Wednesday, October 24, 2018

The Power of Prioritization, Selecting the Vital Few

One of the hardest parts of being a leader is making critical decisions when multiple projects and tasks are competing for your attention. On any given day, you might be dealing with an emergency situation, multiple high-priority projects and several decisions that will affect the fate of your company long-term.

If I had to take one lesson from my business experience it is without focus you are lost.  Infinity is not available to us in this life.  Time and money are limited and as such we must utilize these limited resources effectively.  I can see no way to achieve our objectives other than to utilize discretion, prioritization and selection.  For after all, some things are simply more critical and more important. 

The most effective leaders are those who can cut through the clutter to focus on what is most important. When individuals and teams are confronted by multiple issues, they often try to take them all on… at once. Because they are overwhelmed, they make progress on none of them. The result: inertia and a lack of change.

The job of management is to steer the focus of their organization towards those few vital priorities that will keep or bring the organization into alignment with the demands of its customers. Once these are identified, employees can then pinpoint the group, division, factory, department, or project gaps that must be closed to stay aligned with the strategic direction of your organization.

Most people use a familiar method of prioritization to organize their tasks, based on the urgency and importance of any given item. Under this method, urgent and important items are assigned the highest priority, and items that are neither urgent nor important items are the lowest.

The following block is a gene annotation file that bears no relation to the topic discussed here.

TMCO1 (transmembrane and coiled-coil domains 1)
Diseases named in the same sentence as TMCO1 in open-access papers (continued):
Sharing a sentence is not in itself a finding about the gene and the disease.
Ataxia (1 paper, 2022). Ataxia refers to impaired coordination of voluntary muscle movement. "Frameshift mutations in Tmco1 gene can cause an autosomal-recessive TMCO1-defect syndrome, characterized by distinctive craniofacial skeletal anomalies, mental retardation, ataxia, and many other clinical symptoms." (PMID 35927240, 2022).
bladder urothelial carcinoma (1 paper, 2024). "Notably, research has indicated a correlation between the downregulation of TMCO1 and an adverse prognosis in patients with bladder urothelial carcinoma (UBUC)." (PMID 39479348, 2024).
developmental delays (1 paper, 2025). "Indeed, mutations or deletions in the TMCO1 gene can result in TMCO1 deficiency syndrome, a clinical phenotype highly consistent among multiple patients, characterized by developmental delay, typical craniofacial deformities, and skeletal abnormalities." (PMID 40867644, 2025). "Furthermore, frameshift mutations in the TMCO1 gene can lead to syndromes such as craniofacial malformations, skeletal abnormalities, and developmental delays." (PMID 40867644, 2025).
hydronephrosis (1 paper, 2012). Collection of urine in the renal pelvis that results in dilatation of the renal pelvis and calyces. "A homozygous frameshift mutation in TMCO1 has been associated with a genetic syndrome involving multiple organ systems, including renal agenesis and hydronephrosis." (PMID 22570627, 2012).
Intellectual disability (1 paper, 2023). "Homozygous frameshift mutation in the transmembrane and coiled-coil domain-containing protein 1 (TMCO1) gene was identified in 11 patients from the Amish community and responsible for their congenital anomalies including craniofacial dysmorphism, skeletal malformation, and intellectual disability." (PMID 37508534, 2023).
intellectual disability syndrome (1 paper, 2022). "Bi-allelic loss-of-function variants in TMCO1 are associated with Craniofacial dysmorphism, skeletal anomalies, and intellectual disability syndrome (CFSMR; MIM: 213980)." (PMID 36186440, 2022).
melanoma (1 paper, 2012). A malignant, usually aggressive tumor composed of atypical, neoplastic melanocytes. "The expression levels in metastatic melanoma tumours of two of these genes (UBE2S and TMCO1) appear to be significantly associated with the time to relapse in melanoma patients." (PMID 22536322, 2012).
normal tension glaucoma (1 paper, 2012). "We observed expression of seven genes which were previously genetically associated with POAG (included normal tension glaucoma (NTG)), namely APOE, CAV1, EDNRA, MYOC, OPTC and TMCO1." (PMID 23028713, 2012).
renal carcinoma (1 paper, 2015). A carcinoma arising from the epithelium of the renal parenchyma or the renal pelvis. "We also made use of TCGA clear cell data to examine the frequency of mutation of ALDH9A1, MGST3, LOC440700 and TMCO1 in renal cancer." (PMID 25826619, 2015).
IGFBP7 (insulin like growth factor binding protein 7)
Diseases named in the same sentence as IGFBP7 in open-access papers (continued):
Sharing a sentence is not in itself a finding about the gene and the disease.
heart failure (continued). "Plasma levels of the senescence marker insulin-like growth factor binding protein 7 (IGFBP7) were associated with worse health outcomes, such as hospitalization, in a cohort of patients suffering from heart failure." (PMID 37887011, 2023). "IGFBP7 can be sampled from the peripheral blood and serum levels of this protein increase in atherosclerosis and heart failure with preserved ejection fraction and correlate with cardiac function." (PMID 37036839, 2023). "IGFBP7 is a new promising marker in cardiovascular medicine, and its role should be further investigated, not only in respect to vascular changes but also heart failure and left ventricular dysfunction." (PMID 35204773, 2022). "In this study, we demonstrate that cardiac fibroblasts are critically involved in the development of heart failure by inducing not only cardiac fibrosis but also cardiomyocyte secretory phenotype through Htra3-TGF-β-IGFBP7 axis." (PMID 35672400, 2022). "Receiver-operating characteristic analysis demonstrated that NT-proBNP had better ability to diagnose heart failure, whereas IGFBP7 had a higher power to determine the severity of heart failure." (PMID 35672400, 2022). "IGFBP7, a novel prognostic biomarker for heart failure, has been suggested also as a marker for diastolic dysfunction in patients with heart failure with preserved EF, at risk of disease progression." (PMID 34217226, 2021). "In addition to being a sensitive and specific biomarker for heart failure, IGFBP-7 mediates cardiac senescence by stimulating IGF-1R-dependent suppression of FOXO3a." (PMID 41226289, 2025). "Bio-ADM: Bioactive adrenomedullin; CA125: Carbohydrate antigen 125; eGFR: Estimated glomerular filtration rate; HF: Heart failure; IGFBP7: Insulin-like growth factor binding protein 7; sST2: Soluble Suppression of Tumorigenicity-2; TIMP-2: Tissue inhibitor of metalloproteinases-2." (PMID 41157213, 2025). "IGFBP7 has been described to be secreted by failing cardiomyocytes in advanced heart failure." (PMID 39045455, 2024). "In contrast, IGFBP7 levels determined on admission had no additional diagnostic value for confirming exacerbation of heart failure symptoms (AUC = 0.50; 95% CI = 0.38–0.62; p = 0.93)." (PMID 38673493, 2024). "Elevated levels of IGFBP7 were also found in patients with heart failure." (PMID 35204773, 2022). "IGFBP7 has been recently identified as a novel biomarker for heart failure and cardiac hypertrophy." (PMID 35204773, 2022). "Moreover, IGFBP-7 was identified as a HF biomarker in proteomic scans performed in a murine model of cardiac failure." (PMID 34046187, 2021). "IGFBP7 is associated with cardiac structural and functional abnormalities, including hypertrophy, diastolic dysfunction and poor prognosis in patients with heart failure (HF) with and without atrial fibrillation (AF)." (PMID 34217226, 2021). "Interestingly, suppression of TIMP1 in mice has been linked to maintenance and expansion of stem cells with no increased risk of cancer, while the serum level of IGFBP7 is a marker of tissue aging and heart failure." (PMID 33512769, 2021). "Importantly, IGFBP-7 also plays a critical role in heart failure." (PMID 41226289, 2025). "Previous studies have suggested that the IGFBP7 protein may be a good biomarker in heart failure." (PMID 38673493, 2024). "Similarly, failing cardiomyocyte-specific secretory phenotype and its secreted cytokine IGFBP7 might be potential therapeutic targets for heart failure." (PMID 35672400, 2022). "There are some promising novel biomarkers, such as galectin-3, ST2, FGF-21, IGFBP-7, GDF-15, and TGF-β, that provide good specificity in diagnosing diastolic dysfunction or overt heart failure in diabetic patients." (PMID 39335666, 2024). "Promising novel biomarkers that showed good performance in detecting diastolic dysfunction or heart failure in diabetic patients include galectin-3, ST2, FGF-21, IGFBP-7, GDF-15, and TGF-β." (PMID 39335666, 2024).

In 1954, former U.S President Dwight D. Eisenhower, illustrated a task prioritization method when said: “I have two kinds of problems: the urgent and the important. The urgent are not important, and the important are never urgent.”  

It was this quote that created the Eisenhower Matrix; a 4-box system for organizing your tasks by urgency and importance, then getting them done.




The Eisenhower Matrix puts tasks into 2 categories, then prioritizes them for you. It’s a fast way to get everything in order at the start of the day.

The ‘Important’ Checklist:
  •  It will effect many people or projects if incomplete
  •  Other tasks depend on its completion
  •  It contributes a lot of value
  •  It’s low effort-high results (80/20 principle)

The ‘Urgent’ Checklist:
  •  It is overdue
  •  It is due soon
  •  It demands immediate attention
  •  The consequences of not doing it are immediate

You get results based on the things you focus on most intently. Regardless of how many things you want to accomplish, you must focus on the most important and let other things — which in the right context may be very good things — go by the wayside.

Pareto's Principle, the 80/20 Rule, should serve as a daily reminder to focus 80 percent of your time and energy on the 20 percent of you work that is really important. Don't just "work smart", work smart on the right things.

From your long list, identify the top three to four and focus all your energy on those. When one is complete, pull another up to the top, but hold no more than four at a time. You will find that you get more done (and at a higher quality) by working on only four priorities at a time than you did when you tried to juggle ten or twelve.

Prioritization is also about learning to say no. Identify the things to stop doing in order to focus on the vital few. These 'must stops' require leaders to let go of their favorite projects, stop wasting valuable resources, and focus their own time only on the chosen goals.

The beauty of this method, however, is that it relies on your intuition. After you’ve been on a few projects, or swamped by an overpowering to-do list enough times, you instinctively know which tasks are your most important.

In the end, there’s not a complete mathematical formula for working it out, but there are some ways to make prioritizing your tasks a habit, and a skill you can hone to get work done faster.


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